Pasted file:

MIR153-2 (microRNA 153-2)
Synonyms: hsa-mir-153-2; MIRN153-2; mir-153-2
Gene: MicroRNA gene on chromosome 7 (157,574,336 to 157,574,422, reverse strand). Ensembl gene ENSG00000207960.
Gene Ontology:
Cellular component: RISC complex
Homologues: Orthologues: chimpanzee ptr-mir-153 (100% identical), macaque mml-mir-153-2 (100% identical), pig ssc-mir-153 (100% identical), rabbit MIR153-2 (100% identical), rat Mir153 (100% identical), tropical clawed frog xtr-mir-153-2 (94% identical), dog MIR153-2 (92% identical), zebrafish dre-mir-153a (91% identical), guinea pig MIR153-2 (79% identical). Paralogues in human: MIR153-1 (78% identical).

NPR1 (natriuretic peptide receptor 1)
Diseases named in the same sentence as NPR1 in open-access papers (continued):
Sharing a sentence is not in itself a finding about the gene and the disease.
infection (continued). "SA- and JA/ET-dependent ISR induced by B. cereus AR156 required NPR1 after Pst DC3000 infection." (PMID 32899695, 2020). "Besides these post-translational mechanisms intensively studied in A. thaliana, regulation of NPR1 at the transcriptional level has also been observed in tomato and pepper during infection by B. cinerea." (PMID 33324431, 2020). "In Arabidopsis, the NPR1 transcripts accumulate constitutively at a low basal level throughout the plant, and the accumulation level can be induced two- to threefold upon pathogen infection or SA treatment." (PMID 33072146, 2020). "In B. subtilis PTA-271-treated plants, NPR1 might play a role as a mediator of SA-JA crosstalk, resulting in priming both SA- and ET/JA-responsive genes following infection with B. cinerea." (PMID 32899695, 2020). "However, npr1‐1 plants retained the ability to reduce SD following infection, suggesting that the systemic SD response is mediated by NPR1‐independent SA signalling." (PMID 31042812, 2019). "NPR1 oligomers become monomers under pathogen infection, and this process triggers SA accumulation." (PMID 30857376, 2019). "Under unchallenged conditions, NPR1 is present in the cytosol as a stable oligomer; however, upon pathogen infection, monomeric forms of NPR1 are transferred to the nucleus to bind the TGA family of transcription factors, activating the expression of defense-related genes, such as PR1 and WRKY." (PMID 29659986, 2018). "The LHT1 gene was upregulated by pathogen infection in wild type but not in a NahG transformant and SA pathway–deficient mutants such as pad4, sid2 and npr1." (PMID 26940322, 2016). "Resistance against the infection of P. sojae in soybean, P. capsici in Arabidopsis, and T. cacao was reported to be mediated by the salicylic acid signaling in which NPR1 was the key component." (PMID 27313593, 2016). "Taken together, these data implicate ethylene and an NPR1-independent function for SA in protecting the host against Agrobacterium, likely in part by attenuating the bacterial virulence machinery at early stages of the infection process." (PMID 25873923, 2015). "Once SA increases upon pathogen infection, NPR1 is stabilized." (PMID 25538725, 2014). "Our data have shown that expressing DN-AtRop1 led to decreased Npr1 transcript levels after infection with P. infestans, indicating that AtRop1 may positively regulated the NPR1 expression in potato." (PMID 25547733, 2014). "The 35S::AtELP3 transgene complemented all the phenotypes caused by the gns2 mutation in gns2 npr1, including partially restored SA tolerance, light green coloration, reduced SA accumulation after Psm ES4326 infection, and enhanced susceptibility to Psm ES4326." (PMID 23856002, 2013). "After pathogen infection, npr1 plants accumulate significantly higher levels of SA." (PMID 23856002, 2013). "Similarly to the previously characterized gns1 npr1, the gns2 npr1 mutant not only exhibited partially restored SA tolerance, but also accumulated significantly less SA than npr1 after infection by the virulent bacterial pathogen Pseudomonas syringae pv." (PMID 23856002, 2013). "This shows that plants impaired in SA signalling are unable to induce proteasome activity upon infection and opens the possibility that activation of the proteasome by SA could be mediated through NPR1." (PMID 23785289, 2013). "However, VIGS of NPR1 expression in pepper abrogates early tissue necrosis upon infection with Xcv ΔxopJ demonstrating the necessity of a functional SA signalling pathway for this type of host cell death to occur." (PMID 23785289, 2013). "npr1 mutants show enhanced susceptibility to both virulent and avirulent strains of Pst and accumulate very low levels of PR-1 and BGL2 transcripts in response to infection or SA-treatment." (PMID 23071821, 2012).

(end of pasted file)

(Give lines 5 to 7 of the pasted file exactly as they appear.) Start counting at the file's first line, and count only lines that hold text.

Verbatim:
Cellular component: RISC complex
Homologues: Orthologues: chimpanzee ptr-mir-153 (100% identical), macaque mml-mir-153-2 (100% identical), pig ssc-mir-153 (100% identical), rabbit MIR153-2 (100% identical), rat Mir153 (100% identical), tropical clawed frog xtr-mir-153-2 (94% identical), dog MIR153-2 (92% identical), zebrafish dre-mir-153a (91% identical), guinea pig MIR153-2 (79% identical). Paralogues in human: MIR153-1 (78% identical).

NPR1 (natriuretic peptide receptor 1)